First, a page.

Sketch is a decent vector drawing program for mac and windows, but it has a pretty BS licensing policy that says any individual must buy a separate license for every computer he or she owns (check here if you don't believe me). Once I discovered that I said to myself, "yeah, fuck that" and proceeded to look for another vector drawing application. However, I found this nifty little github repo containing an application that will run Sketch as if it's been licensed! 😈
I this previous blog post I wrote about how you could use the Flex & Follow setting in Logic Pro X to change the bpm of audio files while keeping them in key. Welp, after doing some experimenting this is now my go-to method for changing the tempo of acapella vocals so I can lay them over a cool instrumental background of whatever remix I'd like to make.
A Very Nice Way of Supporting Vastly Different Browser Experiences For Desktop, Tablet, and Mobile Devices.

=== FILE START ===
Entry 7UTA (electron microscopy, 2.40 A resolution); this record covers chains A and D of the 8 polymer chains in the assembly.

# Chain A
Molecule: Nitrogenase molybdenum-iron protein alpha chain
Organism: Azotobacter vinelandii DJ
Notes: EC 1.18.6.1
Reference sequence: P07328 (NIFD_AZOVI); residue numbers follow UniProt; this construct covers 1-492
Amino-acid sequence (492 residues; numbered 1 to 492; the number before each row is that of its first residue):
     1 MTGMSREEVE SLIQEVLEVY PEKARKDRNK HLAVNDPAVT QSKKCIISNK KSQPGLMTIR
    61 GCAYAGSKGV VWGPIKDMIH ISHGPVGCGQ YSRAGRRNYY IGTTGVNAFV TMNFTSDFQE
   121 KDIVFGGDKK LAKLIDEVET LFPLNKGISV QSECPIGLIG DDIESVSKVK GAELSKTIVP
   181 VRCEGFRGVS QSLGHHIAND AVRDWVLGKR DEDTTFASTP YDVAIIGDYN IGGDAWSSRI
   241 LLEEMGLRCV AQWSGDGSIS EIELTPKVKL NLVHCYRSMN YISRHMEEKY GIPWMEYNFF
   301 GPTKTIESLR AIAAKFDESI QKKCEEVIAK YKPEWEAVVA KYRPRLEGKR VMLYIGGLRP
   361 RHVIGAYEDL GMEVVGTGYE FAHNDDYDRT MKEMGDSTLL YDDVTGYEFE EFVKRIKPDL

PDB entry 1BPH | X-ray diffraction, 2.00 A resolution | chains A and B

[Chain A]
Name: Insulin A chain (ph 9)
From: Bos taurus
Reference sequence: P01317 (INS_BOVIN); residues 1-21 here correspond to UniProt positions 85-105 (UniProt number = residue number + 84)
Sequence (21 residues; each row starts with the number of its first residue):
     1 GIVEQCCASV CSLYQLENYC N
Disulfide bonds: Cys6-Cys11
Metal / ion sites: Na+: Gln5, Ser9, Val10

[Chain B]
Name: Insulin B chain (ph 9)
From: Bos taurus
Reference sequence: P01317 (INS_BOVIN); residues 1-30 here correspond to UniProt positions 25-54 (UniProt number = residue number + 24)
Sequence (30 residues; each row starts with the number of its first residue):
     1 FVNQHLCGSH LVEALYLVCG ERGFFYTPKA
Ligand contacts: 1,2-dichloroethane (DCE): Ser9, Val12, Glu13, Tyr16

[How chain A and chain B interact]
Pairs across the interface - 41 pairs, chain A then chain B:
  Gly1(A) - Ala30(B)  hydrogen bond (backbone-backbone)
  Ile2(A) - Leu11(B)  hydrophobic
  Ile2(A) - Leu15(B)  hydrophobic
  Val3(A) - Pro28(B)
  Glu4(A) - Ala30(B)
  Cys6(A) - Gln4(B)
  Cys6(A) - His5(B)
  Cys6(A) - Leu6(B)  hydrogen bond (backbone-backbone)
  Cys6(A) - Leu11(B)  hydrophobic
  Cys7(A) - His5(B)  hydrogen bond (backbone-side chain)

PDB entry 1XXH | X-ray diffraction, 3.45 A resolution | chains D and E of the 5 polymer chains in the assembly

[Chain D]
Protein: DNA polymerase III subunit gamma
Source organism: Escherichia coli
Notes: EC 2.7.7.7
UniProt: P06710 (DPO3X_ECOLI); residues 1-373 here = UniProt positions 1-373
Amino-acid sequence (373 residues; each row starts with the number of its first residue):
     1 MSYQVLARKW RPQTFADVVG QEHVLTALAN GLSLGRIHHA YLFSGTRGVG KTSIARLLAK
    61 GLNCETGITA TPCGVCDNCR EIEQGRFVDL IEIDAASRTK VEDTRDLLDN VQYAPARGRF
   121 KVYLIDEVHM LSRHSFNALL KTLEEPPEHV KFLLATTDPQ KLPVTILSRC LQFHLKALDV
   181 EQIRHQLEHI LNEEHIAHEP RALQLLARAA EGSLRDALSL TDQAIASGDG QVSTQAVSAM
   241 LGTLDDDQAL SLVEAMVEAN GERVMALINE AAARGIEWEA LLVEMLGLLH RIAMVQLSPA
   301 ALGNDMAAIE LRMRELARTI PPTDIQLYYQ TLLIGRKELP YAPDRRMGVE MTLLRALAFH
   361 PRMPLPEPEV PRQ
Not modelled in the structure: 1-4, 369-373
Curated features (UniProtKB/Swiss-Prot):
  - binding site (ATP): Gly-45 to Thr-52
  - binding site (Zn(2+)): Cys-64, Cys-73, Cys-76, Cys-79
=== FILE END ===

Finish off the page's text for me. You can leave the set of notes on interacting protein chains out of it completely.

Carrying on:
This is a little thing that tripped me up, and I'd like to write this blog post so that I don't forget it!
Regardless of what language you're coding in, you need to use some type of version control for any serious project. Personally, I like using the command line to push my code to a git repository (and if you're going to try to argue that your git GUI client is better- please, the command line is faster to use, lighter on your machine, and just gives you the most control). Although I love using git from the shell, I found myself repeatedly doing the same three commands over and over:
Originally, I was just looking for a way to at least combine the add and commit steps into just one command. I learned that you could add a "-a" flag onto the end of commit, but that's not quite the same as add -A. I even started this reddit thread about the subject, and it was from these answers that "git gg" was born.
The posts on this site are written and maintained by Jim Lynch. About Jim...